Thursday, February 25, 2010
ROCHESTER, Minn. — Mayo Clinic leaders today announced that the organization surpassed its financial plan in 2009, helping it rebound from a break-even 2008 performance.
In 2009, income from current activities (i.e. net operating income) was $333 million, translating into a 4.4 percent operating margin, which aligns with the clinic's long-term target margin goal. Because Mayo Clinic is a not-for-profit organization, all income is reinvested into Mayo Clinic patient care, education and research programs.
"This past year, we had the opportunity to demonstrate that we can thrive in a difficult economic environment because we have one focus — keeping the needs of the patient first," says John Noseworthy, M.D., president and chief executive officer of Mayo Clinic. "Our strong operational performance in 2009 is due to the significant effort and innovation of our staff."
Shirley Weis, the clinic's chief administrative officer, noted that an operating margin of 4.4 percent allows Mayo to provide funds for research and education initiatives; invest in the latest technologies and staff to ensure the highest level of health care; and provide for very modest growth without incurring additional debt.
Dr. Noseworthy and Weis outlined several areas of focus that contributed to Mayo Clinic's success in 2009. The multi-site organization moved boldly to work as a single entity, concentrating on expense management, streamlined decision-making and redesigning the way patient care is provided. Leaders also worked closely with staff to preserve jobs during this financially challenging time.
"Employees on all campuses have concentrated on quality and transparency, elevating our performance and allowing us now to add a new focus — an emphasis on our costs and the need to be affordable for patients and payers, with a sustainable business model for the organization," Weis stressed.
Mayo Clinic leaders said that the clinic made great strides in reducing costs for delivering patient care services — holding expense growth to less than 1 percent in 2009 — but noted that the institution will continue working to improve affordability for patients.
Jeff Bolton, Mayo Clinic's chief financial officer, summarized recent efforts to reduce resource use by redesigning work processes to become more efficient. "The goal was to drive down costs, find ways to cost-effectively care for our patients and ensure that we see a broader mix of patients," Bolton says. "These efforts contributed to a strong turnaround in the organization's 2009 financial performance, and solid financial results are necessary for Mayo Clinic to continue its mission."
|Operational Performance in Selected Categories |
Over the Past Two Years
|Total number of employees (people)||55,930||56,964|
|Total clinic patients*||528,000||526,000|
|Total revenue from current activities (millions)||$7,582.1||$7,221.8|
|Total expenses from current activities (millions)||$7,248.9||$7,221.8|
|Income from current activities (millions)||$333.2||$0.0|
|*Rochester, Florida and Arizona individual patients are counted once annually.|
Bolton reiterated that Mayo's 2009 financial results will help the organization regain some lost ground and replenish reserves in order to prepare for significant financial challenges on the horizon.
"Looking ahead, we see many challenges facing health care providers, specifically an influx of aging baby boomers on Medicare," Bolton says. "Across Mayo Clinic, we are taking steps to ensure that we can meet the needs of Medicare patients long-term and remain financially secure. While advocating for fundamental reform through our Health Policy Center, Mayo also is exploring alternative methods of delivering care to our patients."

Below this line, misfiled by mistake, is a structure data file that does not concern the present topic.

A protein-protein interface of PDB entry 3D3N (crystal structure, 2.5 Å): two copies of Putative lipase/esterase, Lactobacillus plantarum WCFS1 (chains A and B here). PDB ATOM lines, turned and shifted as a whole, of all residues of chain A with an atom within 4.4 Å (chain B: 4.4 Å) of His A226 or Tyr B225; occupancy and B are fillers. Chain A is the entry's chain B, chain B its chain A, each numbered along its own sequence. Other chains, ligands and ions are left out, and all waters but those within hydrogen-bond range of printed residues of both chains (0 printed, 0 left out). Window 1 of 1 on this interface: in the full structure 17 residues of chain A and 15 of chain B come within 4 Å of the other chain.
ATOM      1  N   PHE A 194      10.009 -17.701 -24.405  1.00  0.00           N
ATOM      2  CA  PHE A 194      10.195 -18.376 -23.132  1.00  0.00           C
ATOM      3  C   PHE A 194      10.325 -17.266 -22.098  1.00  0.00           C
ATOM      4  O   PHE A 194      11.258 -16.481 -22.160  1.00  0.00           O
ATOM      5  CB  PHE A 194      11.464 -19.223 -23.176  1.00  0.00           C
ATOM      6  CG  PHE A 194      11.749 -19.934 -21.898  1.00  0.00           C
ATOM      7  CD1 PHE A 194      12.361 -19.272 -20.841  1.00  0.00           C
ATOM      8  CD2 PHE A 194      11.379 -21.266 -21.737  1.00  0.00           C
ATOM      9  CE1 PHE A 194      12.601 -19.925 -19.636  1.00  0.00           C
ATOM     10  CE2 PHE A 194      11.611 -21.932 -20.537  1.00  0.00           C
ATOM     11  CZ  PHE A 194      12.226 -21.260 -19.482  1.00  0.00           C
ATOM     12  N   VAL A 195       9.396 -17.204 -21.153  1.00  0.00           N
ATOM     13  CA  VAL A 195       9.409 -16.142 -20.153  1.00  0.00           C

While Mayo Clinic constrained capital expenditures last year, the organization plans to invest more in strategic priorities in 2010. This includes capital investments to complete the 17th floor of the Gonda/Mayo Clinic buildings in Minnesota, and enhanced electronic medical records for Mayo Clinic campuses in Arizona, Florida and Mayo Health System.
Mayo Clinic also continues to partner with foundations, benefactors, government and industry to accomplish mutual aims. For example, government and industry provided $324 million in funding for research in 2009, while grateful patients and others contributed more than $236 million to support Mayo Clinic's mission. In addition, Mayo Clinic initiated and continued projects with IBM, Microsoft Corp., the National Cancer Institute, Arizona State University, Virginia Tech and the Minnesota Partnership for Biotechnology and Medical Genomics, to name a few.
These partnerships and activities advance Mayo Clinic's mission and are a major part of the economic vitality of the state, region and individual counties in which Mayo Clinic operates. In February of 2010, data from a study conducted by the Battelle Memorial Institute show Mayo Clinic is responsible for $22 billion in economic impact nationwide, including $9.6 billion in Minnesota. In terms of job creation, Mayo Clinic employs about 56,000 people, including 37,000 in Minnesota, and creates an additional 94,000 full-time jobs through its business expenditures and the employment multiplier effect of these.
"This study confirms that Mayo Clinic is a national economic force, but what's particularly interesting is the size and scope of not only their clinical practice, but also research and educational activities," says Simon Tripp, senior director of the Battelle Technology Partnership Practice. "Mayo Clinic is particularly well positioned for continued leadership in the science and technology-driven 21st century economy; and the nation and Mayo Clinic home states and regions are likely to see significant further impacts."
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